Women are leading social movements across Iran

Miranda Neusner, Contributing Writer

Protests in Iran have gained traction across the globe for the past three months, and women are on the frontline.

Mahsa Amini, a 22-year-old, was tortured and killed at the hands of the Iranian Morality Police on Sept. 16. The Morality Police is a sector of the Iranian Law Enforcement Forces designed to arrest women who do not follow the country’s strict guidelines for traditional Islamic dress code.

Amini was targeted because her hijab was worn too loosely, exposing a strand of hair.

Amini has become the face of female resistance in Iran, women who are taking to the streets to burn their hijabs, cut their hair and surrender their complicity with the authoritarians’ repressive nature.

“There have been various points of civil unrest in recent years, most notably in 2017, 2018 and 2019, but this is the biggest round of protests by far,” AP Howell ’24, an international relations major, said. “Young women from all over the state, from all walks of life are fed up with mandatory veiling, and many men as well have begun to follow suit in defending women’s rights to choose their own form of modesty as it relates to their religious beliefs.”

And it’s not just women. Men have joined hand-in-hand in support, rallying for the end of the regime and the death of dictator Ayatollah Ali Khamenei. The call for change has stretched widely to resist many aspects of the regime, including human rights violations against Kurds and Kurdistan provinces.

Iranian officials have responded with violent pushback, arresting, tear gassing and shooting at protestors in participation. The Iranian government has denied allegations of the militant response, and have falsely pinned Amini’s death on her history of health conditions.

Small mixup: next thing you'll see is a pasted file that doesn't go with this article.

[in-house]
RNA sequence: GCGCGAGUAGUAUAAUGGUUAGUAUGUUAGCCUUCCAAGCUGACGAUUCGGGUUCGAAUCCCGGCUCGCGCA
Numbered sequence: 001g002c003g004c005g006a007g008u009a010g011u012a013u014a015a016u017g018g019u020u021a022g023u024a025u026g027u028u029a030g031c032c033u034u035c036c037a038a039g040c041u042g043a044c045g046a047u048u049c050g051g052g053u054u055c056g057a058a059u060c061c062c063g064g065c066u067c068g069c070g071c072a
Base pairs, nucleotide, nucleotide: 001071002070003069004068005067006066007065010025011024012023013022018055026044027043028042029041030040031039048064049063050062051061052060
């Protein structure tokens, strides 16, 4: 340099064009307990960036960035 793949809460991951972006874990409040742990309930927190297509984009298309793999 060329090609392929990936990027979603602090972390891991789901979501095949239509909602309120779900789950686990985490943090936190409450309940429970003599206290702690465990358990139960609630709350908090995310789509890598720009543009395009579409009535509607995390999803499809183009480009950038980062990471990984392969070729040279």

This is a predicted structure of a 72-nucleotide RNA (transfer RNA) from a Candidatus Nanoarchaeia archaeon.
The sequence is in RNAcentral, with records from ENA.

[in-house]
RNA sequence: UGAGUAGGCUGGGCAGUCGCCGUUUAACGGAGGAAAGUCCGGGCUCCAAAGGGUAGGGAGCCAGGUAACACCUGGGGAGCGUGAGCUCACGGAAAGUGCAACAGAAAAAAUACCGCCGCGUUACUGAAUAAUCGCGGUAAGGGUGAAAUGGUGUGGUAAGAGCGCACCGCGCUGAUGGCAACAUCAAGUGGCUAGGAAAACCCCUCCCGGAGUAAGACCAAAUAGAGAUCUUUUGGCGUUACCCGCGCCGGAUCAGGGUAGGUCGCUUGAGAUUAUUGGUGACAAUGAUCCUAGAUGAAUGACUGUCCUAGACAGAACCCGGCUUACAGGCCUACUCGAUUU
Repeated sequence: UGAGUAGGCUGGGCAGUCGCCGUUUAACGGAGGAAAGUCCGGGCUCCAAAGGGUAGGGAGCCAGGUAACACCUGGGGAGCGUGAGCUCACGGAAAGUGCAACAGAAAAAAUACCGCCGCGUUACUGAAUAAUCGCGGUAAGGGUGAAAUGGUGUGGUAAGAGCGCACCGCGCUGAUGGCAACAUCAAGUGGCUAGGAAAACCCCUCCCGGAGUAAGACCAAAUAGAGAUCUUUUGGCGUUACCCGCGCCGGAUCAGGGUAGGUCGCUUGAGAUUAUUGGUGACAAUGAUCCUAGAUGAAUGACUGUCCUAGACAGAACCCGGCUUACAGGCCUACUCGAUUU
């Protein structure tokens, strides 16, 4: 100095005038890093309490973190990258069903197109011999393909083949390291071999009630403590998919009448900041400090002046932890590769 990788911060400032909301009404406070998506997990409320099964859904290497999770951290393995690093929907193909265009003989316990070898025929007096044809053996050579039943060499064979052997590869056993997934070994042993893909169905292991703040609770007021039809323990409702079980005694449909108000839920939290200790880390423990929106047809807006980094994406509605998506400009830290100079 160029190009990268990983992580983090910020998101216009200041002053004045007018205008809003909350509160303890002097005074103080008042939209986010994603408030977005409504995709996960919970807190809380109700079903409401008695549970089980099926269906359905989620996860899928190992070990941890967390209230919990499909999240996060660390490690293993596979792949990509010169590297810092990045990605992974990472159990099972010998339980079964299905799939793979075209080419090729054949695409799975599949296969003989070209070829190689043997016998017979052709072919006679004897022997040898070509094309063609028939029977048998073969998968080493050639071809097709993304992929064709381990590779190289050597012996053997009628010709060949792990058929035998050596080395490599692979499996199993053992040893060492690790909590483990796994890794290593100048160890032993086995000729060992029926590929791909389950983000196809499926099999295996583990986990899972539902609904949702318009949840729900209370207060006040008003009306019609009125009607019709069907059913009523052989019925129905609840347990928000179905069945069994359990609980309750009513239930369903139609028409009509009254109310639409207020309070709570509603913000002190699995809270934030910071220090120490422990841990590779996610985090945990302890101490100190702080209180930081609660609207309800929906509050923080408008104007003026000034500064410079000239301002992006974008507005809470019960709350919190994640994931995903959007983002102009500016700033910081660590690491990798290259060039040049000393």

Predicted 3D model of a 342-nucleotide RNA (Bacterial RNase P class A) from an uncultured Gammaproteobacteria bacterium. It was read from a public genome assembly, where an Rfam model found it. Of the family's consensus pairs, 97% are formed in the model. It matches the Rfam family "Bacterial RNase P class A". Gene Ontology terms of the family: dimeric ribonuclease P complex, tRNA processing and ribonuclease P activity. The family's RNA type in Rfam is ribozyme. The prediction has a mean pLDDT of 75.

As the death toll climbs, the government has cut off access to the internet and VPNs to contain information and obstruct the reality of the situation from onlookers around the world.

“What this might mean in the long run, I am afraid I am unable to predict. My hope, however, is that the noise young working class men and women have been able to make in recent years will spread throughout the world so that the greater international community will know what they are being put through and the Iranian government will be forced into a regime change,” Howell said.

But the movement is trickling from the hem, stretching far beyond Iranian borders.

In the United States and Europe, protesters gather to rally in solidarity with the women of Iran. The Biden Administration has voiced its support for the movement, and have imposed sanctions on entities of the Iranian government for the maltreatment of protestors.

The European Union has also imposed sanctions on Iran and has demanded total transparency on part of the regime. UN Secretary-General António Guterres has also condemned the human rights violations, calling for an end to the “unnecessary or disproportionate force” and for an investigation on Amini’s death.

The women of Iran remain resilient in the face of terror and violence. Their persistence sets an inspiring precedent for women across the Middle East. In past generations, men have been the cause of political revolution. In 2022, it is the women of Iran who stand courageously in the wake of a violent regime, and their legacies will be felt for the generations to come.

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